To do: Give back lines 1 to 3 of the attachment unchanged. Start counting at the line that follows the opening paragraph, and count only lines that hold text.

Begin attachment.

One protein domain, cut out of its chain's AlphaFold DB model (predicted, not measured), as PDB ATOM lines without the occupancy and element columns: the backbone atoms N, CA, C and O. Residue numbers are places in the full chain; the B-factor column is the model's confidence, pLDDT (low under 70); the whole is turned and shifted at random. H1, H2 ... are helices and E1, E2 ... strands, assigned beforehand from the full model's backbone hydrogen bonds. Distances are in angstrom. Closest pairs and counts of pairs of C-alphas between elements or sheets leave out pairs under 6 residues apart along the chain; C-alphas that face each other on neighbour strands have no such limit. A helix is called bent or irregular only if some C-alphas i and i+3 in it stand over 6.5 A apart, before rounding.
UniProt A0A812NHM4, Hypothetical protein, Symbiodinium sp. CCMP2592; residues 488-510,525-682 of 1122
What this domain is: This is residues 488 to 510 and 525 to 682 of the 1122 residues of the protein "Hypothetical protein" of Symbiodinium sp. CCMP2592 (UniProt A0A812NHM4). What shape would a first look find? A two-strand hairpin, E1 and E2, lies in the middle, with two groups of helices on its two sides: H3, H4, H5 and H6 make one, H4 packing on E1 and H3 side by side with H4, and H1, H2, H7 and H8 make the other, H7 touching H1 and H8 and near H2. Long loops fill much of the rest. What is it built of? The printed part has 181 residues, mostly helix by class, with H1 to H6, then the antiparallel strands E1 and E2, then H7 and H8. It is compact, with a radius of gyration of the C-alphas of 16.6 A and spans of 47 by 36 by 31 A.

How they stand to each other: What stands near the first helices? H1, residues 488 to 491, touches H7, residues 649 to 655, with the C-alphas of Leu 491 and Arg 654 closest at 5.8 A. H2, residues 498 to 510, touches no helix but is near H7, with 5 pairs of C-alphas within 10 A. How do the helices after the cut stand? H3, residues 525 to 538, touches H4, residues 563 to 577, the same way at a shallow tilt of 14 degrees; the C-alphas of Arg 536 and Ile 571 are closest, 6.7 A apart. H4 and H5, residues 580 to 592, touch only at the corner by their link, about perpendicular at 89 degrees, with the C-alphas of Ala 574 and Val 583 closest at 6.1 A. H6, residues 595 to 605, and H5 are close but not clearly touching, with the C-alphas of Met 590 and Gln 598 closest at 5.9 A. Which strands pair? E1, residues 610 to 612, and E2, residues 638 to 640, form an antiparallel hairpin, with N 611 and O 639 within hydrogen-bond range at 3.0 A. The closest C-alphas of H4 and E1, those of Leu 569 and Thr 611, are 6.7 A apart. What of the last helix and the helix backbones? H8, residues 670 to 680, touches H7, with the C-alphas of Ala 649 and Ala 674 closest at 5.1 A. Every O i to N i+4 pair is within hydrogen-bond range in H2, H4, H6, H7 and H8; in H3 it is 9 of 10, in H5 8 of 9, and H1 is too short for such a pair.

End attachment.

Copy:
UniProt A0A812NHM4, Hypothetical protein, Symbiodinium sp. CCMP2592; residues 488-510,525-682 of 1122
What this domain is: This is residues 488 to 510 and 525 to 682 of the 1122 residues of the protein "Hypothetical protein" of Symbiodinium sp. CCMP2592 (UniProt A0A812NHM4). What shape would a first look find? A two-strand hairpin, E1 and E2, lies in the middle, with two groups of helices on its two sides: H3, H4, H5 and H6 make one, H4 packing on E1 and H3 side by side with H4, and H1, H2, H7 and H8 make the other, H7 touching H1 and H8 and near H2. Long loops fill much of the rest. What is it built of? The printed part has 181 residues, mostly helix by class, with H1 to H6, then the antiparallel strands E1 and E2, then H7 and H8. It is compact, with a radius of gyration of the C-alphas of 16.6 A and spans of 47 by 36 by 31 A.

How they stand to each other: What stands near the first helices? H1, residues 488 to 491, touches H7, residues 649 to 655, with the C-alphas of Leu 491 and Arg 654 closest at 5.8 A. H2, residues 498 to 510, touches no helix but is near H7, with 5 pairs of C-alphas within 10 A. How do the helices after the cut stand? H3, residues 525 to 538, touches H4, residues 563 to 577, the same way at a shallow tilt of 14 degrees; the C-alphas of Arg 536 and Ile 571 are closest, 6.7 A apart. H4 and H5, residues 580 to 592, touch only at the corner by their link, about perpendicular at 89 degrees, with the C-alphas of Ala 574 and Val 583 closest at 6.1 A. H6, residues 595 to 605, and H5 are close but not clearly touching, with the C-alphas of Met 590 and Gln 598 closest at 5.9 A. Which strands pair? E1, residues 610 to 612, and E2, residues 638 to 640, form an antiparallel hairpin, with N 611 and O 639 within hydrogen-bond range at 3.0 A. The closest C-alphas of H4 and E1, those of Leu 569 and Thr 611, are 6.7 A apart. What of the last helix and the helix backbones? H8, residues 670 to 680, touches H7, with the C-alphas of Ala 649 and Ala 674 closest at 5.1 A. Every O i to N i+4 pair is within hydrogen-bond range in H2, H4, H6, H7 and H8; in H3 it is 9 of 10, in H5 8 of 9, and H1 is too short for such a pair.